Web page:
A divided city – what can we learn about Calgary’s Three Cities
By Lee Stevens
A report recently released from the Neighbourhood Change Research Partnership titled “Socio-Spatial Polarization in an Age of Income Inequality: An Exploration of neighbourhoods in Calgary’s Three Cities” found here, documents the trend of growing inequality in our city. The report highlights that while Calgary has the highest average household income in Canada, it is also “the second most unequal city in Canada” (p. 24). In summary, the authors found that Calgary neighbourhoods have seen a change in income over the last thirty years. They have identified three distinct income classes: City 1, 2, and 3, all grouped according to the change in income ratio over a period of thirty years from 1980-2010.
City 1: This includes neighbourhoods in Calgary that have seen an increase in income, and geographically they reside primarily in the inner city, and sections of the city’s northwest. Some of the social characteristics in this city include a high incidence of occupations in the managerial or professional sector, and it’s worth noting that the income ratio compared to the average has almost doubled over the last thirty years. That is, “while many neighbourhoods are becoming poorer over time, a select few are becoming extremely wealthy” (p. 24).
City 2: This includes neighbourhoods where incomes have remained stable or remain unchanged over the last thirty years. The neighbourhoods in city 2 include primarily older, more established residential areas of the city. This middle-income group has declined over time. In 1970, the authors report “the vast majority [70%] of neighbourhoods [in Calgary] were middle income” (p. 6). When looking at the size of that income group in 2006, that number drops to only 13%. City 2 or “the middle-income group” represents the smallest income ratio group.
City 3: This includes neighbourhoods that have seen a decrease in income, and geographically these neighbourhoods reside almost entirely in the suburbs. This represents a dramatic shift from the 1970s, when lower income neighbourhoods resided almost entirely in the inner city. Sadly, in 2010 income declining neighbourhoods have tripled in size, and it is now the largest income ratio group representing 59.6% of neighbourhoods. This means neighbourhoods that were previously considered middle income have, over time, moved to low or very low incomes. The authors report another disturbing truth, “the poorest of these neighbourhoods in 2010 is worse off than the poorest tract in 1980” (p. 15). Occupations in these neighbourhoods include sales, service, and manufacturing trades.
So, what can we learn from Calgary’s increasing income inequality and how does this report inform the Enough for All strategy?
The authors report some concerning statistics about city 3, and the racialization of income inequality by stating “city 3 is home to almost two thirds (66.3%) of recent immigrants and includes significantly higher share (73.4%) of visible minorities in its constituent neighbourhoods” (p. 22-23). Many Indigenous Calgarians live in these neighbourhoods. Those of us involved with the implementation of the Enough for All strategy, and who are working toward poverty reduction for Indigenous people, are aware of the intersections between poverty and racism, however rarely do we see the economic impact of racism as it is described in this report.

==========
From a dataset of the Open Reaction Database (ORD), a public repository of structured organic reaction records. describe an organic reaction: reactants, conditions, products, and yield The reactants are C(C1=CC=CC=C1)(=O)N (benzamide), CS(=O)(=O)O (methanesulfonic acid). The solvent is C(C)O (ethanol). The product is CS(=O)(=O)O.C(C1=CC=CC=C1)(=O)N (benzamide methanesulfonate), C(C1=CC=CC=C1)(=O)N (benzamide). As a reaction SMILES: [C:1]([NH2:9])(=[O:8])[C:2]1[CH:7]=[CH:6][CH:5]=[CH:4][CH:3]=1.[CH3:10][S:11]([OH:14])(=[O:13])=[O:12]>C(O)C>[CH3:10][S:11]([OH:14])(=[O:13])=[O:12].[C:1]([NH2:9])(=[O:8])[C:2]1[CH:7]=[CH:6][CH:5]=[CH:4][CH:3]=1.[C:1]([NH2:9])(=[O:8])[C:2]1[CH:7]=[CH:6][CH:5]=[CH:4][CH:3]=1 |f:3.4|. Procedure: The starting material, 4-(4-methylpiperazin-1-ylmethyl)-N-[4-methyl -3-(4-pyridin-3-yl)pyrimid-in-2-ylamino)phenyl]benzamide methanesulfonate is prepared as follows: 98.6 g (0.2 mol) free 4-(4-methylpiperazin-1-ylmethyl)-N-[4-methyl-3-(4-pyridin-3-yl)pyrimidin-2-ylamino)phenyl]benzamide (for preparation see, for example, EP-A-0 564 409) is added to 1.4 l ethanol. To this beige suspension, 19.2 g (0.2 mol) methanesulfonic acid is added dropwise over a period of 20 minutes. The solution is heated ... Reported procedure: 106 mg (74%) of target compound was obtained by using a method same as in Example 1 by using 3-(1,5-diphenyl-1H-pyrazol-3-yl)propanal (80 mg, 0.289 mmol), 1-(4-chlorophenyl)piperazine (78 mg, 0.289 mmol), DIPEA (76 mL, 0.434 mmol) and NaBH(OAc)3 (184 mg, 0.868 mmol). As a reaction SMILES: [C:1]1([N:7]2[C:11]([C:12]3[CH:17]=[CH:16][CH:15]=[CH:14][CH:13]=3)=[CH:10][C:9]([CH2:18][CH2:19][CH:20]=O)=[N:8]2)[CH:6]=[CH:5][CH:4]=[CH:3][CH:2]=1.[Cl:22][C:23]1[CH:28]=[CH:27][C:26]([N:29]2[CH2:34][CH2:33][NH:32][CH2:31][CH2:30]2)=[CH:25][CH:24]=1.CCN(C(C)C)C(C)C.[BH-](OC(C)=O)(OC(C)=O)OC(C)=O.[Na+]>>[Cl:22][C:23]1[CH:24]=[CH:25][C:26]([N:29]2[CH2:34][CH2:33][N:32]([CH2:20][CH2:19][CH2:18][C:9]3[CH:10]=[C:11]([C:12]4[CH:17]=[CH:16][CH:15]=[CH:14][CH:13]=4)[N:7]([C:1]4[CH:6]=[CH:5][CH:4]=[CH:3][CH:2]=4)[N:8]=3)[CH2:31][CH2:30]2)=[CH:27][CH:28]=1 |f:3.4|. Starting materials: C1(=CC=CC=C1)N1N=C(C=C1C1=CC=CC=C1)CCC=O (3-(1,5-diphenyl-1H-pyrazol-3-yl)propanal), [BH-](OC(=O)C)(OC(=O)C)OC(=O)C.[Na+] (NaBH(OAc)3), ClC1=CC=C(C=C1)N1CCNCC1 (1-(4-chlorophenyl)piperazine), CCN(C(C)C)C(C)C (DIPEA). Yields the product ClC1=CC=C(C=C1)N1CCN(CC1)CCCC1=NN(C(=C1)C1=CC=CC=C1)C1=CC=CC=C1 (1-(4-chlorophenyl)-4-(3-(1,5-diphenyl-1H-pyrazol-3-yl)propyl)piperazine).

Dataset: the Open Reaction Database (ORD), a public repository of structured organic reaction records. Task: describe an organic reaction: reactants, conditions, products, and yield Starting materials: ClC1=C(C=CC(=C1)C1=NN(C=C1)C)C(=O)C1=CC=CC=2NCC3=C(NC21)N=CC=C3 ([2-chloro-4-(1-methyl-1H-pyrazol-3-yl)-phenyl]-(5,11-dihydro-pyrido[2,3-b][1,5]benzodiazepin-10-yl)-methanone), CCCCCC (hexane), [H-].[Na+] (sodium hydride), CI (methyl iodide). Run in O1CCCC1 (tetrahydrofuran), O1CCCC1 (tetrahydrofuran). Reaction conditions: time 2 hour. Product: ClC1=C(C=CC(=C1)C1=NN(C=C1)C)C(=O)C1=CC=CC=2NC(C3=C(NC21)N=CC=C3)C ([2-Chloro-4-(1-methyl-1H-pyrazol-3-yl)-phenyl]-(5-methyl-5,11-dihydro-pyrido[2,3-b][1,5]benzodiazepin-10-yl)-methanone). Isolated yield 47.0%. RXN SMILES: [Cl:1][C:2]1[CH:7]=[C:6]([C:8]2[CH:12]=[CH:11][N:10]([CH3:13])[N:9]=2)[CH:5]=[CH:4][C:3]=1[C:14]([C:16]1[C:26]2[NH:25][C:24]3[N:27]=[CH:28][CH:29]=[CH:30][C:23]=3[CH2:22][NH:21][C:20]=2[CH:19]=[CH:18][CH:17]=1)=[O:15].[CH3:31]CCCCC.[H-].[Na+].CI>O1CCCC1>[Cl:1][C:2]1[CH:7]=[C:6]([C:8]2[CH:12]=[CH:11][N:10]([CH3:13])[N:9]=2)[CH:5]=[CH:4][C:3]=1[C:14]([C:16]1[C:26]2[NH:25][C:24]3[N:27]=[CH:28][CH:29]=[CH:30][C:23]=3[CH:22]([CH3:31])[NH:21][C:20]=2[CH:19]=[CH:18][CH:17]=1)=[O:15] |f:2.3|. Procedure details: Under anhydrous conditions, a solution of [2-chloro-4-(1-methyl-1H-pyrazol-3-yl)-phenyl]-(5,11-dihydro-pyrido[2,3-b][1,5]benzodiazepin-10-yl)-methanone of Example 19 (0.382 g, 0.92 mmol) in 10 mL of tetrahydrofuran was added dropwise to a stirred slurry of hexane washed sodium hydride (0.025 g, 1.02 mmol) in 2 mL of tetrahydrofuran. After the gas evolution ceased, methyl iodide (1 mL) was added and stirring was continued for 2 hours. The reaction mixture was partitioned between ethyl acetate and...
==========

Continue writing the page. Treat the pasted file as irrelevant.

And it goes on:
One of Enough for All’s goals is that all Calgary communities are strong, supportive and inclusive. Once it is realized, one vision for this goal could mean that all communities are more integrated, and income is less polarized. This can only happen if we have people from all three income ratio groups working together, building community.
Another takeaway from this report relates to the way in which we measure our success at reducing poverty. Although no singular measure of poverty in Canada exists, municipalities typically use the Low Income Cut Off (LICO) to determine the poverty rate. But what about also using the same tool used to measure income inequality, the Gini coefficient? Measuring and reporting on income inequality could be another way in which we measure the impact of our goal around strong, supportive, and inclusive communities.
And lastly, this report illustrates that more and more Calgary neighbourhoods are experiencing a decrease in income, even during Alberta’s economic boom times, which cautions us that a strong economy alone will not decrease poverty. This is, after all, why we needed a poverty reduction strategy in the first place: Even in the city with one of the strongest economies in the country, and until recently, with one of the lowest unemployment rates, poverty is real. What good is a strong economy if not everyone benefits? Reducing poverty means we must consider the potential negative impacts of income inequality as it relates to creating strong, supportive, and inclusive communities.
For more about income inequality in Canada and Alberta read about the 2016 census here The Daily — Household income in Canada: Key results from the 2016 Census and a blog post from the Parkland institute about the 2016 census here http://www.parklandinstitute.ca/a_rising_tide_doesnt_lift_all_boats
Also, read about Neighbourhood Change Research Partnership here http://neighbourhoodchange.ca/wp-content/uploads/2015/04/neighbourhood-change-research-partnership-brochure-2015.pdf
Lee Stevens is a Community Facilitation and Engagement Specialist at Vibrant Communities Calgary. Please feel free to leave a comment below.